What is “Eat, Play, Sleep?”
Establishing healthy sleep habits from the time you bring your little one home from the hospital will go a long way towards helping you fully enjoy the newborn stage while also setting your babe up for sleep success as they grow and develop. If you want to avoid any kind of formal “sleep training” when your baby is seven months, twelve months, twenty months, or beyond, then starting to employ healthy sleep habits in the newborn stage is crucial.
It is so important, in fact, that I offer TWO different options for expectant parents and parents with newborns. The Newborn Guide will help expectant parents prepare for what to anticipate from their newborn in terms of sleep once they are here. If reading is not your thing or you want some more one-on-one support, the Prenatal/Newborn Package will help you get your babe off to a great start!
One of the most important ways to get sleep off to a great start, is to practice “Eat, Play, Sleep”. You’ve probably heard this term tossed around but may not be totally sure what it actually means. Well, it’s pretty simple. This is the order you should ideally try to follow as you work to establish a general schedule once you’re home with your new little bundle. For example, when your newborn wakes up from her nap, change her, bring her out into the daylight, and give her a great feed. Burp her, play with her, and, keeping awake time in mind, get her back down to sleep before she gets too tired. Do you see how we put some separation between feeding and sleeping? Not only does this help to minimize the associations between nursing and falling asleep (an association that is terribly hard to break as your little one gets older and begins needing you to feed throughout the night for comfort vs. for calories) but it also helps to ensure your baby is getting a full feed vs. just snacking all day.
Why are full feeds important?
If you are breastfeeding, full feeds ensure that your little one is getting both the foremilk – the liquid portion of your milk that quenches your baby’s thirst – and the hindmilk – the part of your milk that is richer in fat content and will satisfy your baby’s hunger. The perfect balance is vital for proper growth and development. Additionally, full feeds help maintain a nursing mom’s milk supply. We know that the only thing that truly helps to stimulate milk production is milk removal – basic supply and demand!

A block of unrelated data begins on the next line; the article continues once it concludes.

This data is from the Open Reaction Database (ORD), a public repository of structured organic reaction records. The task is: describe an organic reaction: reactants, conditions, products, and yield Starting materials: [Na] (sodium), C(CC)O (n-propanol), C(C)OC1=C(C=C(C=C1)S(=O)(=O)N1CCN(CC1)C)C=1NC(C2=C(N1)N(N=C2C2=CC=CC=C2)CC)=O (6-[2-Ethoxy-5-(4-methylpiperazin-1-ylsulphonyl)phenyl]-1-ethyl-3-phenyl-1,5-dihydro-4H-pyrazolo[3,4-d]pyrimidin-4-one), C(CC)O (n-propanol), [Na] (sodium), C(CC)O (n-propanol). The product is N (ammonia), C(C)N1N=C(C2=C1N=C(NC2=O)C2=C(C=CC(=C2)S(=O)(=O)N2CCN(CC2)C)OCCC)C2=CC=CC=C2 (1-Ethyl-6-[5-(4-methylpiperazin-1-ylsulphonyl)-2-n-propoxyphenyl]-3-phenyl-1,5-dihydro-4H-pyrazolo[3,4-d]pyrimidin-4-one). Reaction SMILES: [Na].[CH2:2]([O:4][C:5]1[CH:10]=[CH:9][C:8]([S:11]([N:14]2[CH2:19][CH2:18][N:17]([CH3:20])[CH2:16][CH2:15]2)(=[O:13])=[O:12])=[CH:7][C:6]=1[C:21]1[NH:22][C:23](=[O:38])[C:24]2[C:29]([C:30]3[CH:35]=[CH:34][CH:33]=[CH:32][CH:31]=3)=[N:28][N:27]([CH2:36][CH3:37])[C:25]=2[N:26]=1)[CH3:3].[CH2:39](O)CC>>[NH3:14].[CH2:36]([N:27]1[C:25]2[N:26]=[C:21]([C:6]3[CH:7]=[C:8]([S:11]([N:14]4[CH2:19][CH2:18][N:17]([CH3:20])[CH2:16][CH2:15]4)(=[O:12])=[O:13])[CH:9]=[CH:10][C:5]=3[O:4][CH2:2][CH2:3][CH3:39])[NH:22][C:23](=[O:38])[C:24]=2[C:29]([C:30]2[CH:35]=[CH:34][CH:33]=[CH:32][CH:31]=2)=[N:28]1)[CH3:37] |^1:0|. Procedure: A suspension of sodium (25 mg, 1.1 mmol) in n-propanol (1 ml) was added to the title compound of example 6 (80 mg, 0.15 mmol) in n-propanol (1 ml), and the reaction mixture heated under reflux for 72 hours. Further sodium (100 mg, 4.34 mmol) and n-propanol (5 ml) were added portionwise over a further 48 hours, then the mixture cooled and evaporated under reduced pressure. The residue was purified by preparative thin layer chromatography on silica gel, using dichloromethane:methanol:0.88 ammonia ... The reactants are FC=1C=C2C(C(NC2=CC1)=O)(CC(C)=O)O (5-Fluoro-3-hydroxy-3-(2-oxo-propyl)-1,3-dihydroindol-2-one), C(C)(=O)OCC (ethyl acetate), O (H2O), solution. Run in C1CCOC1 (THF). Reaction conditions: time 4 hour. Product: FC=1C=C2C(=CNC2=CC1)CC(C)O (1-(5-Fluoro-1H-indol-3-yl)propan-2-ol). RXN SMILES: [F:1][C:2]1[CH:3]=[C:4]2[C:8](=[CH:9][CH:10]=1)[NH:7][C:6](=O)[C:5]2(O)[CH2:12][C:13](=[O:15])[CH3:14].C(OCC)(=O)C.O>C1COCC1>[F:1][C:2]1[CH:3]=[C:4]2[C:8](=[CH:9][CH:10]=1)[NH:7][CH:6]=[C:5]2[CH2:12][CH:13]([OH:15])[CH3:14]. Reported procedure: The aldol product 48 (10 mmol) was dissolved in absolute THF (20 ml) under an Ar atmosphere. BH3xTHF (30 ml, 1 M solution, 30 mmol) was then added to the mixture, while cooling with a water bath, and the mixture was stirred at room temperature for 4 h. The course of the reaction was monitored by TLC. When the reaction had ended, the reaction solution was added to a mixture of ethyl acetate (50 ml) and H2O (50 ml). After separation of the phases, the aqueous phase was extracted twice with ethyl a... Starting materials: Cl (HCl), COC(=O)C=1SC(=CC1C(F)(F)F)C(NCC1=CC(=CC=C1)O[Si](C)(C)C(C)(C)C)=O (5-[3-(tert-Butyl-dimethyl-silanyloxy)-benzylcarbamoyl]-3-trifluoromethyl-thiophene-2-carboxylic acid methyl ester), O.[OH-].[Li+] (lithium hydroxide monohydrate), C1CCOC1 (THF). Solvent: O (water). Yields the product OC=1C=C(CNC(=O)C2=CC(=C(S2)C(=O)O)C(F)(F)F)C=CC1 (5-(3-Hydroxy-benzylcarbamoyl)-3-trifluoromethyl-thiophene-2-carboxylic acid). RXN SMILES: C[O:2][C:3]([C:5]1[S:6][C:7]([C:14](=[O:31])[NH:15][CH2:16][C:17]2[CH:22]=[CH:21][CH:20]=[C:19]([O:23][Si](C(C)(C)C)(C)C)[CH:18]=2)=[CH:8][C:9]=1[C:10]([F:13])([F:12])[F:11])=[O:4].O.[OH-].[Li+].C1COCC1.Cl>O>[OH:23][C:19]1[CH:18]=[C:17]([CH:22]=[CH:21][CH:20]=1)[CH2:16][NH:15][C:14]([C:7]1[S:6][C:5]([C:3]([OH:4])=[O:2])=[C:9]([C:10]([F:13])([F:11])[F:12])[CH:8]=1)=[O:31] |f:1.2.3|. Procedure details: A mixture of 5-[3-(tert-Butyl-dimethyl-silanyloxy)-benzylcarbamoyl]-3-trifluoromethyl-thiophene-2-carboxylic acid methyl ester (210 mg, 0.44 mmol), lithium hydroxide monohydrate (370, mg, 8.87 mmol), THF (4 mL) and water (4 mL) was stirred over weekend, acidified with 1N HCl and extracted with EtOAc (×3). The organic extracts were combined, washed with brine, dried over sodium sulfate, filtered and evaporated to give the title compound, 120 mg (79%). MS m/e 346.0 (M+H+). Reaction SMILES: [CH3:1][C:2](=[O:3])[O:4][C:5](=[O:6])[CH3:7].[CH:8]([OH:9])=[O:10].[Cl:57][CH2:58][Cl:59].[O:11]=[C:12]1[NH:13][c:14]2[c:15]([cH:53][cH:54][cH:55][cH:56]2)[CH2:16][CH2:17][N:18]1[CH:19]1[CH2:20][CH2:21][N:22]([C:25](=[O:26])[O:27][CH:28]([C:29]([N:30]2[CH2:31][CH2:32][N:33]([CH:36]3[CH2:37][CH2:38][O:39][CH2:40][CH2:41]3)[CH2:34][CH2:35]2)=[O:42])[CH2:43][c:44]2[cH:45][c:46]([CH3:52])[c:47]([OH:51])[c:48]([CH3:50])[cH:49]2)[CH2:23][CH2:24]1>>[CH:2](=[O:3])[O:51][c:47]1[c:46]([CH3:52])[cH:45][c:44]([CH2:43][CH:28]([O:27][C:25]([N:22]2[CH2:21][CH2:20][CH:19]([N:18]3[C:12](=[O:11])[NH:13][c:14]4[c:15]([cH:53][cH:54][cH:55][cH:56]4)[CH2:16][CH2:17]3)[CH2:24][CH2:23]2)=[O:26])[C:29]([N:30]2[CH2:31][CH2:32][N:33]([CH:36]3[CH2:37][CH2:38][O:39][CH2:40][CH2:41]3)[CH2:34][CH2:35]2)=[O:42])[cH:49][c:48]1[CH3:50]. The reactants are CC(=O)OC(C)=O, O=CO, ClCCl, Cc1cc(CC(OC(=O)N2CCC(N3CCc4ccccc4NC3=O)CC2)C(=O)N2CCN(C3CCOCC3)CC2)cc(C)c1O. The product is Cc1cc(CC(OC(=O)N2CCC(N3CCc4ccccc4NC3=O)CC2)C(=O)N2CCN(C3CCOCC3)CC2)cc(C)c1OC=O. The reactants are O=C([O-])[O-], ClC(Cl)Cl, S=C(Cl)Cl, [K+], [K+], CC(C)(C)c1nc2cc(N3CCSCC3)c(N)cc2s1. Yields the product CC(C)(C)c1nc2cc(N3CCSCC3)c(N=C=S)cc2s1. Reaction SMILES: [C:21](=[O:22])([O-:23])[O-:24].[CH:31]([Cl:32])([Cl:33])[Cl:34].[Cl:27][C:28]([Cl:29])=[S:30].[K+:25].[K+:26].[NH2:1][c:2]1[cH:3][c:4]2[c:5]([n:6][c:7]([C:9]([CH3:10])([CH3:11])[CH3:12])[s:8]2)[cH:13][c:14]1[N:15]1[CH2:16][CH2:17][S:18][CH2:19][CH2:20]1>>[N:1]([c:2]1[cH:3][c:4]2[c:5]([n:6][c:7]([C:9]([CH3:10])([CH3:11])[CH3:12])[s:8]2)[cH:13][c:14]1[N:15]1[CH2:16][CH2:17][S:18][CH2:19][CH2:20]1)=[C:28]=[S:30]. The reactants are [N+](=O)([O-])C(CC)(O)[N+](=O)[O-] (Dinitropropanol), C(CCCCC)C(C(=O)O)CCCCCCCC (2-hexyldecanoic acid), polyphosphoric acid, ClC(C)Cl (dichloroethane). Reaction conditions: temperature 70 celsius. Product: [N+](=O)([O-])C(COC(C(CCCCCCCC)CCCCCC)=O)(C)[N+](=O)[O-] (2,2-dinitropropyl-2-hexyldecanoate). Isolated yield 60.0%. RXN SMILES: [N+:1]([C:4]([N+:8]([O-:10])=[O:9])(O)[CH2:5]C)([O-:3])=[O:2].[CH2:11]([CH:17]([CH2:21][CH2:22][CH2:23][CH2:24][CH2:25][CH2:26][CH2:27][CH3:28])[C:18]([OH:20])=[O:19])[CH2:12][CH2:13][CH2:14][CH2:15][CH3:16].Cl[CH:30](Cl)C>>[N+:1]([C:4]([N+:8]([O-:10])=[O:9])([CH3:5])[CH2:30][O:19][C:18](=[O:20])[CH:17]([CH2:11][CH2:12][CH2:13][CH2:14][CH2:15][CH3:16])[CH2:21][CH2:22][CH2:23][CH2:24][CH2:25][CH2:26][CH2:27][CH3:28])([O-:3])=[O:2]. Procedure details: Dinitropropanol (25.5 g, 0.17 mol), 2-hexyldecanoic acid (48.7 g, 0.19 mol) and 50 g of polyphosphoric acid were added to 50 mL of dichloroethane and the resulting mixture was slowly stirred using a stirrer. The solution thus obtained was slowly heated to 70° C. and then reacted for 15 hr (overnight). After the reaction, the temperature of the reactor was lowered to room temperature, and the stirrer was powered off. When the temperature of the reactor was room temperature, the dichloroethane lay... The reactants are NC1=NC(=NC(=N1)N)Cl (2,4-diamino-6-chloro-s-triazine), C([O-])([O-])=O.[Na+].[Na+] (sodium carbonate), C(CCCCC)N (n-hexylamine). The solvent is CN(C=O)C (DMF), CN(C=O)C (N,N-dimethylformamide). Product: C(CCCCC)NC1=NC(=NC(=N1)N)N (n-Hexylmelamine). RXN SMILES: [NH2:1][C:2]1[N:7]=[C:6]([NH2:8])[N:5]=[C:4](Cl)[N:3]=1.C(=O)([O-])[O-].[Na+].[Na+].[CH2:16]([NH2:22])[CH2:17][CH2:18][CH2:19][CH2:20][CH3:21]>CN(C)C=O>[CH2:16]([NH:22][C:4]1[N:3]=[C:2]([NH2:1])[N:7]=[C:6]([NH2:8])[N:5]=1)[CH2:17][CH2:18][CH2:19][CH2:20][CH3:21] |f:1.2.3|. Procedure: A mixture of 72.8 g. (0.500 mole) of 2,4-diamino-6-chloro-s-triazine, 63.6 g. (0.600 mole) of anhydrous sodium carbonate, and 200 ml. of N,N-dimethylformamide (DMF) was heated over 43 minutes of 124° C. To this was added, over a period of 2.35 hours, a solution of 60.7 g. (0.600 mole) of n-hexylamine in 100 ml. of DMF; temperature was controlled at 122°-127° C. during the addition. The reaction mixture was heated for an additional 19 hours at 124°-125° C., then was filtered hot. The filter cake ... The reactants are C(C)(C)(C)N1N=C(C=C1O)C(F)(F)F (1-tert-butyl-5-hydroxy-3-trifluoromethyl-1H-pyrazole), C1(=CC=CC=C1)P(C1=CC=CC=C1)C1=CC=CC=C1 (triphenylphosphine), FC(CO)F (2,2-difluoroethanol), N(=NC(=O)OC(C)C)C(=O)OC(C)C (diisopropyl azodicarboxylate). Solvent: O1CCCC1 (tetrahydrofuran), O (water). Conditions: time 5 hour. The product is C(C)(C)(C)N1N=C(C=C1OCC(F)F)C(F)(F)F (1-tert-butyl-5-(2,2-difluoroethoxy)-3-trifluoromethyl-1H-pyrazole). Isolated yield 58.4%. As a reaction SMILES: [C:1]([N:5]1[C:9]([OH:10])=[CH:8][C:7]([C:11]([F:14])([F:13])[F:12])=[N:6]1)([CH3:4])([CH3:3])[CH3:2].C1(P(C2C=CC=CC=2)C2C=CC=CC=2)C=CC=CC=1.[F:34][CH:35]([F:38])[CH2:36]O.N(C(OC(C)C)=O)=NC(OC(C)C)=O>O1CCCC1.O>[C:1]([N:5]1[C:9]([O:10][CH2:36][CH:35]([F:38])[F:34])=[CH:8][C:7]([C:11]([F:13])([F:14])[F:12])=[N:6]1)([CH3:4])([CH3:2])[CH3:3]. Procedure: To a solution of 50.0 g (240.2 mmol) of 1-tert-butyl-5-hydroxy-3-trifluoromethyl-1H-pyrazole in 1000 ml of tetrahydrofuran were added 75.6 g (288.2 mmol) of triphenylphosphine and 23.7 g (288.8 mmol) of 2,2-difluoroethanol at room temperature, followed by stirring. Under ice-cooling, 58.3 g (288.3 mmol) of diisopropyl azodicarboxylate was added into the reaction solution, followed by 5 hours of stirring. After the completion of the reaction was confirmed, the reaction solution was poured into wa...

Regardless of whether you’re nursing, formula-feeding, or a combination of the two, full feeds are very important in ensuring your little one stays happy and satisfied between feedings. When your baby is getting full feeds, you will be better able to discern between their cries and not assume that every cry is out of hunger. Full feeds also ensure that your child is getting adequate calories and is therefore able to get more consolidated sleep.
Please know, this routine is NOT about demanding that your baby follow a rigid, clock-based schedule and is not to say that you can’t feed your baby at other times when you believe she is hungry. I am also not saying cluster feedings are somehow bad or even non-ideal (in fact, cluster feeds can be normal, especially in the evening hours as your little one gears up for a longer stretch of nighttime sleep). However, it is vital to always set your little one up for success by helping them to achieve full feeds as often as possible.
Is my baby eating enough?
If you’ve already got a little snacker on your hands and you are concerned about not achieving full feedings, try a few small tweaks to work towards this goal.
- Wait 15-30 minutes before offering a feeding if your little one ate less than 60 minutes ago.
- If your baby frequently falls asleep while feeding, help them to stay awake during feeds by tickling her toes, singing to her, and feeding in a brightly lit room during the day.
- Minimize distractions during feedings.
- Feed immediately after waking when your baby is most alert vs. when they are nearing the end of their age-appropriate wake window.
If you want to lay a foundation for healthy sleep habits, following Eat, Play, Sleep is a great first step. Helping your little one get full feeds will make following this schedule much easier, minimize frequent snacking, help to consolidate and lengthen stretches of sleep, and give YOU (and your boobs) a much needed break!
If you need help distinguishing between hunger and sleep cues or would like some support getting your little one on an Eat, Play, Sleep schedule, please reach out – you’re never alone!
If you’re exhausted, totally overwhelmed by your child’s sleep habits, or looking for answers to the sleep questions that keep you up at night (literally), then you’ve come to the right place. I’m Jamie, founder of Oh Baby Consulting, and my goal is to help your family get the sleep you need to not just survive, but thrive!